The role of ERCP in patients after laparoscopic cholecystectomy

D Pencev, P G Brady, H Pinkas, J Boulay
American Journal of Gastroenterology 1994, 89 (9): 1523-7

OBJECTIVES: The goal of this study was to evaluate the feasibility of endoscopic management of complications encountered in patients undergoing laparoscopic cholecystectomy. Special attention was given to establishing the optimal timing, success rate, and complications of diagnostic and therapeutic endoscopic retrograde cholangiopancreatography (ERCP) after laparoscopic cholecystectomy.

METHODS: Fifty-six consecutive patients referred from two major medical centers were evaluated with ERCP after laparoscopic cholecystectomy. The patient population included 22 men and 34 women 16-87 yr of age. Indications included common bile duct stones seen on operative cholangiography or ultrasound, persistently elevated liver enzymes and abdominal pain, evidence of biliary injury, and other, All endoscopic procedures were carried out by experienced endoscopists using standard ERCP techniques and equipment. Endoscopic papillotomy was performed with 2- to 2.5-cm cutting wire papillotomes and all biliary stones were removed with 8.5- to 14-mm balloons. Small biliary leaks were first treated with 3-7 days of nasobiliary drainage, and if persistent with 10-Fr internal stents for 1 month. One patient with a biliary stricture was dilated with placement of progressively larger biliary stents over 9-month period.

RESULTS: ERCP was performed within 6 h to 2 yr after laparoscopic cholecystectomy (LC). In 12 patients, it was performed within the first 24 h after LC. A cholangiogram was obtained in all patients. No complications were encountered. Thirty patients underwent therapeutic endoscopy. Common bile duct stones were found and were successfully removed from 23 patients. One patient required an emergent ERCP and sphincterotomy for gallstone pancreatitis 3 days after LC. Fourteen patients had common bile duct injuries, cystic duct stump leaks, or leakage from ducts of Luschka (one patient). All leaks were successfully treated with temporary stenting. Six patients with bile duct transection or complete obstruction by clips required surgical therapy. One patient with a common bile duct stricture was managed with endoscopic stents alone. Two patients had unsuspected malignancies, one each with ampullary and pancreatic carcinoma. Fourteen patients had a normal ERCP.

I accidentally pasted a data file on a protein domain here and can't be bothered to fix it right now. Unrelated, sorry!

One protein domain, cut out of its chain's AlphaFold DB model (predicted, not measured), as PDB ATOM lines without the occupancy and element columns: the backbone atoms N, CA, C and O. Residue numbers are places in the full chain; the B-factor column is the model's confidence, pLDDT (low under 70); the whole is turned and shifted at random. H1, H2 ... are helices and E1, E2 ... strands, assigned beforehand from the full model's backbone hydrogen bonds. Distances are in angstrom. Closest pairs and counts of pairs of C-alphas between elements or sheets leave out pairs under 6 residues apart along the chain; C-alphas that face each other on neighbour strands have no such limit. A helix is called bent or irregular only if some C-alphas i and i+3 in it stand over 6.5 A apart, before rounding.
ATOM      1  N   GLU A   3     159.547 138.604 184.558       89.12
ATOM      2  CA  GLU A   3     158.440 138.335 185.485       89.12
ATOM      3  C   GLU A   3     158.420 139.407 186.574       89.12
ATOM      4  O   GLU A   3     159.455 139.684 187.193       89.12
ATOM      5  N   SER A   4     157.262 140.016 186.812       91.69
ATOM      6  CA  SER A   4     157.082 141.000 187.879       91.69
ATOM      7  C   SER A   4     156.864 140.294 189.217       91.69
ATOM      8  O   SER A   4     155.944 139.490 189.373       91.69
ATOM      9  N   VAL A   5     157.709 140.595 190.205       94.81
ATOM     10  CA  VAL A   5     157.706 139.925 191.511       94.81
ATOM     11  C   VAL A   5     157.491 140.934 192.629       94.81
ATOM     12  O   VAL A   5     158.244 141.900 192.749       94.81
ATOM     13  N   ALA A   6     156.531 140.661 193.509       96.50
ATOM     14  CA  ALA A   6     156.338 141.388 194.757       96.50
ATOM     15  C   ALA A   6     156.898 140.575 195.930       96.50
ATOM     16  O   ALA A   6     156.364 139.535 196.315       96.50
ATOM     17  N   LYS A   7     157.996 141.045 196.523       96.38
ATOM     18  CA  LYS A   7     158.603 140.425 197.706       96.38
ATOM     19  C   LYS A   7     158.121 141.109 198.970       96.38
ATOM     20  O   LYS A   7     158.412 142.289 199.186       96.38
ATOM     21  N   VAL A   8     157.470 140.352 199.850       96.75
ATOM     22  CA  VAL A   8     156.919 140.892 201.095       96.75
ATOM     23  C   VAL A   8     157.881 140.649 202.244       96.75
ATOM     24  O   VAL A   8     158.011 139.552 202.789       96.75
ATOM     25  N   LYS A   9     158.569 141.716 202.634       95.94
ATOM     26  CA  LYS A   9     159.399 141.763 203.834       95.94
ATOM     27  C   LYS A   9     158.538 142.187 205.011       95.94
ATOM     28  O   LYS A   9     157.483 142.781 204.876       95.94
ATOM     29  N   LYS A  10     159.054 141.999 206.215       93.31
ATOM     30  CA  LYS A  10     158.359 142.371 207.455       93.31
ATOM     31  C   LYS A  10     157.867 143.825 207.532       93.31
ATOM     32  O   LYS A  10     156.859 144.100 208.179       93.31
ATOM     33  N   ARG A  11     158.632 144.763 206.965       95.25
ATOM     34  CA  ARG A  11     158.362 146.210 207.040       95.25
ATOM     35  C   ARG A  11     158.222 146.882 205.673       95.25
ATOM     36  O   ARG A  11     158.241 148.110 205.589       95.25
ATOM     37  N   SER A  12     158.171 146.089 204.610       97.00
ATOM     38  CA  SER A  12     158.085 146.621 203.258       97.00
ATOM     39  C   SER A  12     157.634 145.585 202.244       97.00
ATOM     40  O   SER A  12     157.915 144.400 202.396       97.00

CONCLUSIONS: Diagnostic and therapeutic ERCP can be done within 24 h of LC with safety and a high degree of success. Delay in removal of CBD stones may lead to complications. Cystic duct stump leaks are easily corrected with nasobiliary drainage, and some post-LC strictures may be amenable to therapy with biliary stents. Finally, malignancy must be excluded in patients with unexplained recurrent symptoms.

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